Deploring deployment

Now that the Soviet Union has walked out of the Geneva arms talks, things look much brighter for world peace. The Soviet course now is to tell everyone exactly what they are going to do, whereas in Geneva they made only vague, hypothetical statements.

Whenever Russians sit around a table they tend to speak for propaganda purposes, proposing one thing while still busy doing something else.

But having walked out, they speak loudly of what they are going to do in retaliation - the things they were really doing all the time without saying so. It does seem some people have to get away from the table in order to lay something on it.

Because the Soviets had a monopoly on medium-range missiles with their SS-20, the Americans have provided Great Britain and West Germany with cruise and Pershing missiles. As a result, the powers-that-be in Moscow have announced they are going to deploy other devices in retaliation.

One hopes the first thing they will deploy is Yuri Andropov, who has been under wraps since sometime back in August. Deploying Mr. Andropov in full view of NATO would show a new, nondevious approach to the misunderstandings in Europe. He could be stationed somewhere in Moscow, perhaps near the Kremlin in a silo-type overcoat and a big fur hat just within range of press photographers.

Another new thing which Moscow now openly states it will do is to put cruise missiles on its submarines in the waters off California.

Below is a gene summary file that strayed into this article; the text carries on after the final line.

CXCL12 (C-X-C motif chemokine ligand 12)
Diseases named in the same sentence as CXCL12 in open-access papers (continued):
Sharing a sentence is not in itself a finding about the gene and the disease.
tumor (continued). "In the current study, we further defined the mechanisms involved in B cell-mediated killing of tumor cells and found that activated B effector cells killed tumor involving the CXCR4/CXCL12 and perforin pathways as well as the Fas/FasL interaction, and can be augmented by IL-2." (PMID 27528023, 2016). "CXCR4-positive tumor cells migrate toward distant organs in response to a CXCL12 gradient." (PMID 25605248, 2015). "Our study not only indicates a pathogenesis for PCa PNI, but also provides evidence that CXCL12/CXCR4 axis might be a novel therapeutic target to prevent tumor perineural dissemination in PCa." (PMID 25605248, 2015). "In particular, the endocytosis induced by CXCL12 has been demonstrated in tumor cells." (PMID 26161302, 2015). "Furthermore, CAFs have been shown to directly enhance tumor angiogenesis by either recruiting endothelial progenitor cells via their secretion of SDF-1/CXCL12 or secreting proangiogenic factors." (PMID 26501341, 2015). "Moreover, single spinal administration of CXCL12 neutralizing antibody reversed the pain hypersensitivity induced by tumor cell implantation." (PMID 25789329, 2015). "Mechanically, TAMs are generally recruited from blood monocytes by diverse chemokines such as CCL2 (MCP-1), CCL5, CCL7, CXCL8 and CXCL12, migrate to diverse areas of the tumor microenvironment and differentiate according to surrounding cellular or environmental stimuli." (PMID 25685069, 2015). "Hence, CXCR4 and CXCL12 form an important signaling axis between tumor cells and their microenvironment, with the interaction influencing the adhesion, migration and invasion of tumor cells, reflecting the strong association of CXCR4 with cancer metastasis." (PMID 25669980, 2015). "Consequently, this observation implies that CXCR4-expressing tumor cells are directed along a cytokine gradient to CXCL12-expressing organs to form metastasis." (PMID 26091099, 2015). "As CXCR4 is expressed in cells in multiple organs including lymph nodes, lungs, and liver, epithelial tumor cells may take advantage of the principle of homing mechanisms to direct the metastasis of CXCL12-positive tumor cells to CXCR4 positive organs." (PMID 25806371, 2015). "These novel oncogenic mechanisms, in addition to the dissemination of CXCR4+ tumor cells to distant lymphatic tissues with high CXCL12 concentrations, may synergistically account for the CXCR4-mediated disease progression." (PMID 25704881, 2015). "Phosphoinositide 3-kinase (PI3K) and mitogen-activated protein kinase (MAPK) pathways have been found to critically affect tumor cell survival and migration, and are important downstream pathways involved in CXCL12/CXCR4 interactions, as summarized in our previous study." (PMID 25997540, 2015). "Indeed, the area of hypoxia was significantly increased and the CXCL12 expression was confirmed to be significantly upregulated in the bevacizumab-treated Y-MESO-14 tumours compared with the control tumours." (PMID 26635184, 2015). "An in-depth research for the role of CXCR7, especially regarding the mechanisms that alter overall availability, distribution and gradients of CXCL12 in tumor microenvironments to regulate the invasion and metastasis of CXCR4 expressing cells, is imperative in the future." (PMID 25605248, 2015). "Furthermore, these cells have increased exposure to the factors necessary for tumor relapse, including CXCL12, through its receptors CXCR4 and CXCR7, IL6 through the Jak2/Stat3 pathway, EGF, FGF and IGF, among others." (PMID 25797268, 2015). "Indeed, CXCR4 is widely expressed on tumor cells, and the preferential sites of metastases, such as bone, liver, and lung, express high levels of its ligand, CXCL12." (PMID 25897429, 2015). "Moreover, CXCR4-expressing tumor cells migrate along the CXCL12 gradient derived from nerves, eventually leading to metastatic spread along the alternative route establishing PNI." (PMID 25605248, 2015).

So new news is good news in this case, because they have been doing that already and haven't been telling us. It isn't a rosy picture of subs, but at least it isn't sub rosa.

The Soviet Union, however, can never achieve equality with the West in a peace initiative, until it gets a peace movement.

In the United States, Great Britain, and West Germany there are massive demonstrations against NATO missile deployment, which are more emotional than logical. This sort of thing can't happen inside the USSR, of course, but Russia will have to come up with a reasonable facsimile.

At least the Kremlin could stage a public ban-the-bomb protest in Gorky Park or Red Square against the Russian SS-20.

The world shouldn't go on thinking that the Russian people love their own bomb.

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